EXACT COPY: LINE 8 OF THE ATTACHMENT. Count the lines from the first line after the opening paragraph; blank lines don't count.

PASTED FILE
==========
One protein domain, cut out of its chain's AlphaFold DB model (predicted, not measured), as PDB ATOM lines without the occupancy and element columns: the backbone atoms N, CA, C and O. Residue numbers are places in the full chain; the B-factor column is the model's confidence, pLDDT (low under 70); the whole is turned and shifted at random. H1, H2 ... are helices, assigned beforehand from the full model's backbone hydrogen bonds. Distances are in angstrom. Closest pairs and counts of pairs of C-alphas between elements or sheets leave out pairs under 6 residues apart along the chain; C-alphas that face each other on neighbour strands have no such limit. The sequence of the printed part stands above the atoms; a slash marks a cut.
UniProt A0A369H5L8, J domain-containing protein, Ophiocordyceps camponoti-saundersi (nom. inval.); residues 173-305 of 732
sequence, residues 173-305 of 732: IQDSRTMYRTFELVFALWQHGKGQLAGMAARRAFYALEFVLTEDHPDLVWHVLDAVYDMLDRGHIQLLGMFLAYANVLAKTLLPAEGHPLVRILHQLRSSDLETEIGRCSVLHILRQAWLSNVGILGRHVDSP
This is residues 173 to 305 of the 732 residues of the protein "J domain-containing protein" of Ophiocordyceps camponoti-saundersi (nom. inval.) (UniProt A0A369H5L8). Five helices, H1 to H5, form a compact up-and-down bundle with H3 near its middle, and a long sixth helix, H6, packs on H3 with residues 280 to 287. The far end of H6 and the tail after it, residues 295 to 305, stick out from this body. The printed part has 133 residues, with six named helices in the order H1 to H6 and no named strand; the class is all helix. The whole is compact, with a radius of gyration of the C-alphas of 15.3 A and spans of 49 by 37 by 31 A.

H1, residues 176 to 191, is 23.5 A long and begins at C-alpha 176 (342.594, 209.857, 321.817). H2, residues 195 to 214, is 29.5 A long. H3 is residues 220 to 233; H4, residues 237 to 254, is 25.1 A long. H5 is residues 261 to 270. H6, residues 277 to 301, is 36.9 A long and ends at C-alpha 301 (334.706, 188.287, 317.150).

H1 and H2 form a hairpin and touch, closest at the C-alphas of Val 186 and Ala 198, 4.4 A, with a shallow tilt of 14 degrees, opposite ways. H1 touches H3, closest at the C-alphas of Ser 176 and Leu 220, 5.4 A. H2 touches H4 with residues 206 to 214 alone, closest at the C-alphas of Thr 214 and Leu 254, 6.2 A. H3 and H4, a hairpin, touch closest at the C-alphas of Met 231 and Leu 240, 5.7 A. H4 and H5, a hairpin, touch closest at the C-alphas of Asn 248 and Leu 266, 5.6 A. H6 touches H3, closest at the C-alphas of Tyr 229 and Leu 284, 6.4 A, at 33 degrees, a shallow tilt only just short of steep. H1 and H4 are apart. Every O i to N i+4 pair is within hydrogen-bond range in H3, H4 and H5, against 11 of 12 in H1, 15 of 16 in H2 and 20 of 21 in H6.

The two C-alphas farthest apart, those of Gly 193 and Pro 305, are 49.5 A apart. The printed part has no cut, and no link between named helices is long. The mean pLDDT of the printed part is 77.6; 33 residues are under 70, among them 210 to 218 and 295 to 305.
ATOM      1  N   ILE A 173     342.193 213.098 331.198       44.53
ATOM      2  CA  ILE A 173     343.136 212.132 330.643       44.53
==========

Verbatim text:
ATOM      2  CA  ILE A 173     343.136 212.132 330.643       44.53